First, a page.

PDL Abstract

RACER: Bit-Pipelined Processing Using Resistive Memory

54th IEEE/ACM International Symposium on Microarchitecture, ser. MICRO 2021, Oct. 2021.

Minh S. Q. Truong, Eric Chen, Deanyone Su, Alexander Glass, Liting Shen, L. Richard Carley, James A. Bain, Saugata Ghose*

Carnegie Mellon University
* University of Illinois


To combat the high energy costs of moving data between main memory and the CPU, recent works have proposed to perform processing-using-memory (PUM), a type of processing-in-memory where operations are performed on data in situ (i.e., right at the memory cells holding the data). Several common and emerging memory technologies offer the ability to perform bitwise Boolean primitive functions by having interconnected cells interact with each other, eliminating the need to use discrete CMOS compute units for several common operations. Recent PUM architectures extend upon these Boolean primitives to perform bit-serial computation using memory. Unfortunately, several practical limitations of the underlying memory devices restrict how large emerging memory arrays can be, which hinders the ability of conventional bit-serial computation approaches to deliver high performance in addition to large energy savings.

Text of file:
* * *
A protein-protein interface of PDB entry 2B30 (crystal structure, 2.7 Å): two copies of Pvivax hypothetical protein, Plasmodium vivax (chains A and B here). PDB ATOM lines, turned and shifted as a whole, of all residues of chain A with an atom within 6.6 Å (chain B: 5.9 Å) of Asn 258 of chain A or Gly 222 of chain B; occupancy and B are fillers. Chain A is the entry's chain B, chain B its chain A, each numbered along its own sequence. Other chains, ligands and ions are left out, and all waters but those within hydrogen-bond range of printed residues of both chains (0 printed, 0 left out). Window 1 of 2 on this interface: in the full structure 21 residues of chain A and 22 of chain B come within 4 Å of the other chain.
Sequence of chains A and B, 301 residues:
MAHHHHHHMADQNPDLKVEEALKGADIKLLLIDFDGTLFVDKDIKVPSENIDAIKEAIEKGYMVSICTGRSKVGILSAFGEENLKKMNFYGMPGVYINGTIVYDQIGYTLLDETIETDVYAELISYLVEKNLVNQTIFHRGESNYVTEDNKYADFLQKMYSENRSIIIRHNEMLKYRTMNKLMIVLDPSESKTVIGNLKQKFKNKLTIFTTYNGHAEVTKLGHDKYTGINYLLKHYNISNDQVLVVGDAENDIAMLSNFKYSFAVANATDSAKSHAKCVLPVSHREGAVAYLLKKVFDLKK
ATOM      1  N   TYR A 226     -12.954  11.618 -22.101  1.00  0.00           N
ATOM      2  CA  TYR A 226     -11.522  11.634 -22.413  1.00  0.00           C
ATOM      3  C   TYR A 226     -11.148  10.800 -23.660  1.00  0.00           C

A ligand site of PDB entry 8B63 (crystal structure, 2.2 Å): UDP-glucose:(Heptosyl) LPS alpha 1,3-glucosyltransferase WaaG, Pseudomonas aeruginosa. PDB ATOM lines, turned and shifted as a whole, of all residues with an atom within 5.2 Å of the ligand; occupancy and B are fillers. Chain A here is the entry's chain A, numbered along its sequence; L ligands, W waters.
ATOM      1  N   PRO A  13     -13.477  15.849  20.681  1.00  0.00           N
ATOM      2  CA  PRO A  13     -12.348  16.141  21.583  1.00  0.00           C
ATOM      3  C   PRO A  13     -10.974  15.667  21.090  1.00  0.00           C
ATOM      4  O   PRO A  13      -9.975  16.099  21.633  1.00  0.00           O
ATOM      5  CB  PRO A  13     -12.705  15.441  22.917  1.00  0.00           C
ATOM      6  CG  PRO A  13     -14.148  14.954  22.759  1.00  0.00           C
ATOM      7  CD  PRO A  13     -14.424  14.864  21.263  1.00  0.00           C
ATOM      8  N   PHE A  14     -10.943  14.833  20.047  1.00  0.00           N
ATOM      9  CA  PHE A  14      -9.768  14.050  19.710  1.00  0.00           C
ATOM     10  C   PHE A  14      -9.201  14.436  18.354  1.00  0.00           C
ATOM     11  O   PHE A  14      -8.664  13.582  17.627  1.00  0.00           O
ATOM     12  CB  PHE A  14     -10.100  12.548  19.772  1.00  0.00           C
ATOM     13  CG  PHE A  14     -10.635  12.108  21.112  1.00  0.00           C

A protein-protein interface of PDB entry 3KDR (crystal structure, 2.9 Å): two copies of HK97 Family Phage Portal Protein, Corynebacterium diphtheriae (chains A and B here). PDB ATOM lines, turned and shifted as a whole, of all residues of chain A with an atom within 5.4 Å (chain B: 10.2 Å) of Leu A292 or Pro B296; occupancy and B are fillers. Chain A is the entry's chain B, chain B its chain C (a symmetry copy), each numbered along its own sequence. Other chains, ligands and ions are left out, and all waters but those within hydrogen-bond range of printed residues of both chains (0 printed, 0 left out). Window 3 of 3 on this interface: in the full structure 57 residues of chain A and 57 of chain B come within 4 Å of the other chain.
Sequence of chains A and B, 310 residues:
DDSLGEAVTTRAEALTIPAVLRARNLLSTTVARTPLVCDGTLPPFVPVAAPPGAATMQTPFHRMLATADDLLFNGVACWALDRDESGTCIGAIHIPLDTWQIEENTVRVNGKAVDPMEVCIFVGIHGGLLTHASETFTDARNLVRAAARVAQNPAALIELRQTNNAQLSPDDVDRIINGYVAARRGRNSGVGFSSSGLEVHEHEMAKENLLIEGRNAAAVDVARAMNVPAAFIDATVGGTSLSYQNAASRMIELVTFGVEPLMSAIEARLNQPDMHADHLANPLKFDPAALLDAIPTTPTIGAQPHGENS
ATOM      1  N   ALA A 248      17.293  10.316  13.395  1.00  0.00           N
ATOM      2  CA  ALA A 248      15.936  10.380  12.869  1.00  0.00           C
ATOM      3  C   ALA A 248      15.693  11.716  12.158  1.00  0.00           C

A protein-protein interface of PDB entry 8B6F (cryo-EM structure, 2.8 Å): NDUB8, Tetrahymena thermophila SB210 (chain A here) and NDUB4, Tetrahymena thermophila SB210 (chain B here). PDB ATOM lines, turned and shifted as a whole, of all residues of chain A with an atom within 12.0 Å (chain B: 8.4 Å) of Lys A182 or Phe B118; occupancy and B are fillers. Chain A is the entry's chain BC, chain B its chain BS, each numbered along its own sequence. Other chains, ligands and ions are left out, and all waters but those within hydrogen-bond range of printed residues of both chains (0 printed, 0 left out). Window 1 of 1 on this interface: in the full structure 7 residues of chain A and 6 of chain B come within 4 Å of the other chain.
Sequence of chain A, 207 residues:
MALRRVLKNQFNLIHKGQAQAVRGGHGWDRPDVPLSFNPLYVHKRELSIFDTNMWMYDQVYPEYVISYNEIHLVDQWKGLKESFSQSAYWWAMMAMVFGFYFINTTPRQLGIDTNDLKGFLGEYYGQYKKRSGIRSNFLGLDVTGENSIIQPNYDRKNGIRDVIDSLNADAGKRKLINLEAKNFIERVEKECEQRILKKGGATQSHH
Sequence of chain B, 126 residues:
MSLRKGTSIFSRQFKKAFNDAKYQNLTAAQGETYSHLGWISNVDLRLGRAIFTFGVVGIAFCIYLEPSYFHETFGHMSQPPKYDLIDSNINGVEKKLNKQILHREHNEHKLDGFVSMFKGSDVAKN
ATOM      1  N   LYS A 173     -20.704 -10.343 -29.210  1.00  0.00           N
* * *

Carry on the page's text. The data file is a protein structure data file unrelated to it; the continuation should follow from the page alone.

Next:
In this paper, we propose RACER, a cost-effective PUM architecture that delivers high performance and large energy savings using small arrays of resistive memories. RACER makes use of a bit-pipelining execution model, which can pipeline bit-serial w-bit computation across w small tiles. We fully design efficient control and peripheral circuitry, whose area can be amortized over small memory tiles without sacrificing memory density, and we propose an ISA abstraction for RACER to allow for easy program/compiler integration. We evaluate an implementation of RACER using NORcapable ReRAM cells across a range of microbenchmarks extracted from data-intensive applications, and find that RACER provides 107×, 12×, and 7× the performance of a 16-core CPU, a 2304-shadercore GPU, and a state-of-the-art in-SRAM compute substrate, respectively, with energy savings of 189×, 17×, and 1.3×.